NIC Notes

Insights in Seniors Housing & Care


By: NIC  |  February 15, 2022

Senior Living Valuations: What’s the Outlook?

Business Environment  |  Market Trends  |  Senior Housing

Stakeholders at 2021 NIC Fall Conference weigh in on the latest trends.

Considering the dramatic impact of the pandemic on senior housing and care, it’s surprising how well valuations have held up over the last two years. Investors like what they see. The worst seems to be over as the Omicron variant subsides. Occupancy is recovering. Demand is projected to only get stronger from pent-up demand in the near-term and demographic trends in the longer term.

“Senior living is headed in a positive direction,” said Zach Bowyer, managing director at JLL. He co-hosted a session on valuations at the 2021 NIC Fall Conference along with Ben Firestone, executive managing director & co-founder at Blueprint.

In a fun twist, the session was patterned after SNL’s “Weekend Update.” The hosts interviewed guest panelists about the latest valuations news.


Providing context, Bowyer noted that total commercial real estate transaction volume (all property types) totaled $450 billion through the end of the third quarter of 2021. That level of investment had not been seen since 2007. “There’s a lot of capital chasing commercial real estate,” he said.

Valuations on individual senior housing and care properties vary quite a bit. Bowyer showed the difference in performance among four properties. “The devil is in the details,” he said. In general, Bowyer expects occupancy to restabilize at 90-91% in three years. And he thinks increased consumer demand will require supply growth to eventually double.

Up next was Stephen Monroe, managing director at Levin Associates. He writes about the sector, so the moderators asked about the biggest stories of the pandemic. “The big story was census,” said Monroe. His firm researched 11 straight years of assisted living occupancy and found that it never increased in the first quarter of any single year. Occupancy might not be back to pre-pandemic levels until 2025.

Monroe worries that a “new normal” could be lower occupancies going forward. The market could get overbuilt if multifamily developers jump into senior housing sensing a big demand from baby boomers. “There might not be the demand they expect,” said Monroe.


The biggest story for the next decade will be the labor shortage, according to Monroe. A flood of new capital and development without a better labor situation could result in lower equity yields because of higher labor expenses. “The industry has to be a leader in wages,” said Monroe.

Nikhil Chaudhri spoke about valuations from the REIT perspective. He is senior vice president, co-head of U.S. Investments at Welltower.

In the last 18 months, Welltower deployed $6 billion, predominantly to purchase senior living properties. “This has been a good opportunity to purchase properties at low values,” she noted.

Government assistance helped senior living businesses to stay afloat which helped operators maintain their assets and care for their residents. But it was a one-time event and is not a factor in valuations, according to Chaudhri.

Chauhri said Welltower is taking what he called a RIDEA 3.0 approach, a new spin on the REIT Investment Diversification and Empowerment Act (RIDEA). It allows REITs to participate in net operating income. Welltower will align the interests of stakeholders. Higher revenues produce higher management fees. “It all comes down to alignment,” he said.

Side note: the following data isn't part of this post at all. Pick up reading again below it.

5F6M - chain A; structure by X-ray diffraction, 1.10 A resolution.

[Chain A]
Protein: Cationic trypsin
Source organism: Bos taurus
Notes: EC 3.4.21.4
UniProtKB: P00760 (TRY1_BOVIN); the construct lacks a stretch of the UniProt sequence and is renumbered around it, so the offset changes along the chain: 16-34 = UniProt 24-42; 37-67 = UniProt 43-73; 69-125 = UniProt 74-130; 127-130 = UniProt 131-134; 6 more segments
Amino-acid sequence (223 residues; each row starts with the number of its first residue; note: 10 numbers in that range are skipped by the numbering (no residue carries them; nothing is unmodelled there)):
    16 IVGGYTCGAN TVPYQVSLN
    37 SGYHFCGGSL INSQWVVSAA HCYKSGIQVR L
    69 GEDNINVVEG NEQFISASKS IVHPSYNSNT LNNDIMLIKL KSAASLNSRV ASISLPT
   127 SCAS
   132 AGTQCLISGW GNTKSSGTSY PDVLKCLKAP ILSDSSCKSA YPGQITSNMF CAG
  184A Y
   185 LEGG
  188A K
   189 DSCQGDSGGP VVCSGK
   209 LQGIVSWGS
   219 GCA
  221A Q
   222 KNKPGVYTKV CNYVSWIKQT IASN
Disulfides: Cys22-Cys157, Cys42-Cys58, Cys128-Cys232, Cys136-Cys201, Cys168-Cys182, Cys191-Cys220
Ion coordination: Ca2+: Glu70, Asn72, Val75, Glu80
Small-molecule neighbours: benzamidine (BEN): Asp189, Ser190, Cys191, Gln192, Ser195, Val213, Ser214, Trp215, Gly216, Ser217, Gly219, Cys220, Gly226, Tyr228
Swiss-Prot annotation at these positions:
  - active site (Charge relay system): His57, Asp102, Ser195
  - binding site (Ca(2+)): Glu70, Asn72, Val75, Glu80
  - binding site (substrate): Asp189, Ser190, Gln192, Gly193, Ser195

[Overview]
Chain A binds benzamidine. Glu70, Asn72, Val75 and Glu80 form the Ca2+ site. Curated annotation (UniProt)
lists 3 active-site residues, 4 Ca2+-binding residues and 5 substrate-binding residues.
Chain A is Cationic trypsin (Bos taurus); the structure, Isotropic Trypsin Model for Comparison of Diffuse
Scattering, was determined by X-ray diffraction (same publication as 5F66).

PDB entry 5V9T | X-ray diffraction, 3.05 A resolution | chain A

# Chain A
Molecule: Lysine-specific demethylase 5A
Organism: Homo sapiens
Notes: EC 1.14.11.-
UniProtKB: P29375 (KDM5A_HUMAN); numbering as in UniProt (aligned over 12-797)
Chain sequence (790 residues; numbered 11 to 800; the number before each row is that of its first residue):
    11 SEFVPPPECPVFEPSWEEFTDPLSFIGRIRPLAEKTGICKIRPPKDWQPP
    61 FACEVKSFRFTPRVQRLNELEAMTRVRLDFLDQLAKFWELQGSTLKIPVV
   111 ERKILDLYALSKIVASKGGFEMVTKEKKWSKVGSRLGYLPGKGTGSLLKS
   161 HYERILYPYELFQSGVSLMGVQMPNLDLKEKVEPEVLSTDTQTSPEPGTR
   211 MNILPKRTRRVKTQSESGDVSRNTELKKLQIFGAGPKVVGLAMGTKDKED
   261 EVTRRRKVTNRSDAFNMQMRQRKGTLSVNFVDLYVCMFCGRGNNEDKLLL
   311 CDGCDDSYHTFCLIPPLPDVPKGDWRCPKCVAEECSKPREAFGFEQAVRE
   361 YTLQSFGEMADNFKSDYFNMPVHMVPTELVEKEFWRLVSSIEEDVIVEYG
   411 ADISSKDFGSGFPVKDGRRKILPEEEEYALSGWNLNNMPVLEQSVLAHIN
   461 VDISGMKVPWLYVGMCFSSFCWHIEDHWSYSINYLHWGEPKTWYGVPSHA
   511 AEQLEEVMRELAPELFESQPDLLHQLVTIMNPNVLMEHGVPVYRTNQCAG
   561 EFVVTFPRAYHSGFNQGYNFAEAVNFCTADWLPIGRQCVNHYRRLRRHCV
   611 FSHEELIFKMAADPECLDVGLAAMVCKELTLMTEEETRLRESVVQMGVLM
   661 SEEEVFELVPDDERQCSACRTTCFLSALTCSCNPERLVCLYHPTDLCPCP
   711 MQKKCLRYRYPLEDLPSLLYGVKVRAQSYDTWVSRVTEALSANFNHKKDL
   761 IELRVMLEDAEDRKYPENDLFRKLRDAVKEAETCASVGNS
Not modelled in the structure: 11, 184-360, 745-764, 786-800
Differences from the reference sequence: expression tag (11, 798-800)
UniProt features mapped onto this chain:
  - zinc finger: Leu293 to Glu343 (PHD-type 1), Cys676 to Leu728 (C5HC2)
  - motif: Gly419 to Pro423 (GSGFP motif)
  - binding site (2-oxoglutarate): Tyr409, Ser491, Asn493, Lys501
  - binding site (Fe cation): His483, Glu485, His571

Operations Key

On the development and operations side, Bryan Schachter, CIO at Watermark Retirement Communities, said that the company brought in more capital during the pandemic and continued to grow. Watermark opened six projects last year.

Independent living is driving success. Watermark’s residents like the wellness and hospitality approach along with the multiple dining venues. The company’s new projects are 50-60% independent living, resulting in higher margins and lower cap rates. The new projects opened over the last several years have strong margins despite the labor challenges.

Transaction volume is rebounding, according to Blake Peeper, partner & co-CIO at Bridge Investment Group. “There’s opportunity to buy across the spectrum,” he said. But he cautions, valuations are asset specific depending on occupancy growth assumptions. “We don’t want to be too far ahead of that,” he noted.

Peeper doesn’t expect any compression of cap rates until occupancies stabilize, though the company’s portfolio has seen an uptick in occupancies. That mirrors national trends. Demand increased by 21,029 units in the NIC MAP® Primary Markets in the third and fourth quarters of 2021, the strongest two-quarter unit increase since NIC MAP Vision began reporting the data in 2005.


Staffing remains a concern, Peeper said, especially around the uptick in overtime and the cost of labor from third-party agencies. “Clearly the overall ability to attract and retain talent is key,” he said.

For skilled nursing, Jason Dopoulos said newer assets are trading in the 10-11% cap rate range. Dopoulos is managing principal at White Oak Healthcare Partners, a non-bank lender. When funding deals, the company focuses on the operator. Does it have other operations in the state? Can it attract staff and access supplies? What is the operator’s incentive? “We dig into operations,” he said. “Property managers have woken up to the value they add.”

Gain more insights at the 2022 NIC Spring Conference, March 23-25, 2022, in Dallas, TX. See scheduled sessions, and register today.

About NIC

The National Investment Center for Seniors Housing & Care (NIC) is a nonprofit 501(c)(3) organization whose mission is to support access and choice for America’s seniors by providing data, analytics, and connections that bring together investors and providers.

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